A common strategy employed by “pro-choice” advocates today is to claim that women in Canada have the constitutional right to abortion. For example, Justin Trudeau, speaking in 2014 before he had yet become Prime Minister, said: “Since 1988, the Supreme Court of Canada has affirmed that a woman’s right to choose in this matter is part of her fundamental rights and freedoms…. And Canadians need to count on the fact that Liberals, with our votes, will defend women’s rights and Charter rights.”
More recently, Michael Coren, writing in the Toronto Stardefending Trudeau’s Summer Jobs attestation requirement, said: “A woman’s right to choose, of course, is one of the fundamentals of Canada’s health care, legal and moral framework.”
Although this strategy may be rhetorically effective, it is completely without warrant or justification. There are, at least, three problems with the claim that women have the constitutional right to abortion.
First, the Charter of Rights and Freedoms is neutral on the issue of abortion. In his dissent in R. v. Morgentaler Justice William McIntyre, with Justice Gerard La Forest concurring, said, “the Charter is entirely silent on the point of abortion.” Furthermore, McIntyre, after examining the transcripts of the Parliamentary debate concerning the Charter, as well as the minutes of the Special Parliamentary Committee on the Constitution, claimed that this silence was intentional. Although Prime Minister Justin Trudeau claims that the “right to choose” abortion is enshrined in the Charter, his late father, Pierre Elliot Trudeau, the “father” of the Charter, explicitly stated that the Charter was silent about abortion. Speaking of abortion he said” “the Charter is absolutely neutral on this matter.” Elsewhere he said, “no provision of the Charter is reasonably capable of an interpretation that would either enshrine a right to abortion or a right to life for the unborn.” The political scientists F.L. Morton and Rainer Knopff have written, “During the framing process, the Trudeau government rejected numerous petitions from both pro-choice and pro-life groups to entrench their respective positions in the Charter. There was strong evidence that influential framers intended to leave abortion entirely to the regular political process, beyond the scope of judicial review.”
McIntyre, in his dissent, argued that because the Charter is silent about the abortion issue, the issue should be left to Parliament to decide, “The solution to this question in this country must be left to Parliament. It is for Parliament to pronounce on, and to direct, social policy.”
In a parliamentary democracy, such as Canada is supposed to be, important public policy issues like abortion should be resolved by legislators who are elected, accountable, and representative, not by judges who are unelected, unaccountable, and unrepresentative.
Second, contrary to the claims of some “pro-choice” advocates, the Supreme Court, in R. v. Morgentaler(1988), did notrule that women have the constitutional right to abortion-on-demand. Recently, in response to the misinformation circulating concerning the verdict reached by the Supreme Court of Canada in R. v. Morgentaler, former P.E.I Supreme Court Chief Justice Gerard Mitchell wrote a letter to The Guardianin which he said, in part: “The case was heard by a panel of seven judges. Five of the seven ruled to strike the law down. Four of the five majority judges ruled that the law violated a woman’s right to security of the person under s. 7 of the Charter of Rights and Freedoms. The other majority judge, Madam Justice (Bertha) Wilson, ruled the section violated a woman’s rights to security of the person and liberty under s. 7 as well as her freedom of conscience under s. 2(a). All five majority judges found the provisions were too restrictive to be saved by s. 1 of the Charter. The two minority judges held the section did not violate the Charter in any way.”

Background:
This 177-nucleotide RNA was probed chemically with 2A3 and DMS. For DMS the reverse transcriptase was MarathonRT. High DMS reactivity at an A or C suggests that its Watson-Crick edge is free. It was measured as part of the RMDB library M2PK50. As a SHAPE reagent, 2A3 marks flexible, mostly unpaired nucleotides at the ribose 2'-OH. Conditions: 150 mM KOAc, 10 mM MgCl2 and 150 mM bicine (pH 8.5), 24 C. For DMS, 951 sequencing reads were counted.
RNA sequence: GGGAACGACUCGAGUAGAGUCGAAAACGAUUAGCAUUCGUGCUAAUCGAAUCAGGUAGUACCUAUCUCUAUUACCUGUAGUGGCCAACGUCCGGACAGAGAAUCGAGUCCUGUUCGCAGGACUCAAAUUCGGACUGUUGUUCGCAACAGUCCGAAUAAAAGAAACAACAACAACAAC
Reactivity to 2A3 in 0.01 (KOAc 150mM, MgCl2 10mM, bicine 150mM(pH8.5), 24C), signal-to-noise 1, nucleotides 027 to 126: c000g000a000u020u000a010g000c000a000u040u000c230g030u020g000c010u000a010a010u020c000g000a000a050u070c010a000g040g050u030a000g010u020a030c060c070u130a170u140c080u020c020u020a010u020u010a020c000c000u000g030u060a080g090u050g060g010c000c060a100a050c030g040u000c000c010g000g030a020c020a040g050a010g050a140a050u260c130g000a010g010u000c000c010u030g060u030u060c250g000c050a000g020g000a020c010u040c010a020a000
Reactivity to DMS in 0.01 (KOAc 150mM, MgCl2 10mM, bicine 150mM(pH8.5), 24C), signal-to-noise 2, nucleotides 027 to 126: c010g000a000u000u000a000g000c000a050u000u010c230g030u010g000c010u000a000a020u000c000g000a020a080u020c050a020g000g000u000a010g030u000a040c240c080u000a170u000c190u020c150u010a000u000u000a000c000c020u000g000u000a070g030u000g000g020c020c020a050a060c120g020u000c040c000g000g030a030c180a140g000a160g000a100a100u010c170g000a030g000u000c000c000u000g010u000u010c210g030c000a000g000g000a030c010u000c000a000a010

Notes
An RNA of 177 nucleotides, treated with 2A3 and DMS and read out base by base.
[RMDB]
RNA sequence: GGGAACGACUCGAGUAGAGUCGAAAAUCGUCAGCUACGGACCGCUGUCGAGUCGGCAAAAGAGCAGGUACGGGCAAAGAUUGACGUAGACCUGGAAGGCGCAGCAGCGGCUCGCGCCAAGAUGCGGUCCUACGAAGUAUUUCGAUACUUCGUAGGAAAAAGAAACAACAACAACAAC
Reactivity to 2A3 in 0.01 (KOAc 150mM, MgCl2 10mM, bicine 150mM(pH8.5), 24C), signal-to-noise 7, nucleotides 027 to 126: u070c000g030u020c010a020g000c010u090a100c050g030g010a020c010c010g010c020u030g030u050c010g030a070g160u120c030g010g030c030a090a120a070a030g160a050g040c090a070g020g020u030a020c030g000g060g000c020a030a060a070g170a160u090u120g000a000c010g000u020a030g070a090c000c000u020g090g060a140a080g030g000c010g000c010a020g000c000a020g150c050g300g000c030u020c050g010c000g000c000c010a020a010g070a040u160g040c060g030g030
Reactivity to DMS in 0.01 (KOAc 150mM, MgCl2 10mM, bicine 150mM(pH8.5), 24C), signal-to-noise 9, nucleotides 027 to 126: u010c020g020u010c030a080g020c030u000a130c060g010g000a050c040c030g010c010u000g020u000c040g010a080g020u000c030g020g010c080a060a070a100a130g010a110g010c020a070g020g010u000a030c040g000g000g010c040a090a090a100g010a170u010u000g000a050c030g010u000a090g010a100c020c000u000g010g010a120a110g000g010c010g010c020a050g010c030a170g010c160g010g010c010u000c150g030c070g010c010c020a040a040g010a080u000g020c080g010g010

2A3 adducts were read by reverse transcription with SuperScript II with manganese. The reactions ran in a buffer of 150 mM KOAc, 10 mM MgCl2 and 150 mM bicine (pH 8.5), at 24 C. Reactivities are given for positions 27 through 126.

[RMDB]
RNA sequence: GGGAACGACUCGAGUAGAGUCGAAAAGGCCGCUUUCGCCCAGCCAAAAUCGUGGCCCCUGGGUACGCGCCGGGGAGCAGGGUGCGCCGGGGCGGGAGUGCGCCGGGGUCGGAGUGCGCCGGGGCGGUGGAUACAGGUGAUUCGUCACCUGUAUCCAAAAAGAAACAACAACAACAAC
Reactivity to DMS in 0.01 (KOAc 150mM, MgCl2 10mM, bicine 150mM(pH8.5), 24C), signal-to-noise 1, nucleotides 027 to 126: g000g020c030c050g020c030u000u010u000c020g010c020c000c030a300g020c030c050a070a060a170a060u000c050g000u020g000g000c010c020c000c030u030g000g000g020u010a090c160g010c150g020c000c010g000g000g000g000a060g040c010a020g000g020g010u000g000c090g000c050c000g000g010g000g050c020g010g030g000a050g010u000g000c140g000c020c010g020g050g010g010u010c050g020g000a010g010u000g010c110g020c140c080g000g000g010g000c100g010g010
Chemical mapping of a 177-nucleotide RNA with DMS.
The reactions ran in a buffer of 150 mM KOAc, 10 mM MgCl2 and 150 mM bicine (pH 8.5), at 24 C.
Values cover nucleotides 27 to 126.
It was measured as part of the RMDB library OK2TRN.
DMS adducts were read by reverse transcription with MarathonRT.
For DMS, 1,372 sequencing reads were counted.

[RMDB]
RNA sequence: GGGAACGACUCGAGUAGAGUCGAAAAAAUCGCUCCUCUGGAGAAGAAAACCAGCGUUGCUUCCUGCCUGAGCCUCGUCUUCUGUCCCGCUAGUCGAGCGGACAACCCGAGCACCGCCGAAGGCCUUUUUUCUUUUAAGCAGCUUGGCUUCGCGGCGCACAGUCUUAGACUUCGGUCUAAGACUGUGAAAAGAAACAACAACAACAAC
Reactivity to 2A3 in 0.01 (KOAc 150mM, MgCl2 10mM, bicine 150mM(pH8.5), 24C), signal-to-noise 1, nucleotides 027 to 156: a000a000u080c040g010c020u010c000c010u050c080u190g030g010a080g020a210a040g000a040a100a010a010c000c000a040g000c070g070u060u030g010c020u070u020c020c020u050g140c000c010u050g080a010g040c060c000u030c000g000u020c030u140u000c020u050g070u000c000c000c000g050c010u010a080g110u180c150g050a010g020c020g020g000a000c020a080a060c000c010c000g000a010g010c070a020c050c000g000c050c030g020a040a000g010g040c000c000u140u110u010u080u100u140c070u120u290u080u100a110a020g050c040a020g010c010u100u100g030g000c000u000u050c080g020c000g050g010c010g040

Mitchell continued: “None of the seven judges held that there was a constitutional right to abortion on demand.”
Other legal scholars reinforce this view of the Morgentalerdecision, that women do not have the constitutional right to abortion.Shelley A.M. Gavigan, Osgood Hall law professor: “The Supreme Court’s decision, profound as it was, did not create a right to abortion for Canadian women, nor did it offer any resolution of the abortion issue. Daphne Gilbert, associate professor of law, University of Ottawa: “The Morgentaler decision didn’t say a woman has a constitutional right to abortion, it didn’t go that far.”
Gilbert also said that even if the state fails to protect the “inalienable rights of its citizens … these rights, they continue to exist.” She made the point that Jews were “deprived of their legal rights by the highest court of Nazi Germany in 1936,” but that did not make their slaughter any less a violation of their natural rights.
It is one of the primary purposes of government to protect the weak from being crushed by the strong. To quote Thomas Jefferson, “the chief purpose of government is to protect life. Abandon that and you have abandoned all.” The fact that the Canadian government has not only failed to safeguard and protect the inalienable rights of pre-born children, but has itself deprived them of these rights, is a manifest injustice. Indeed, it is tyrannical.
Tim den Bok is director of A Voice for the Pre-Born.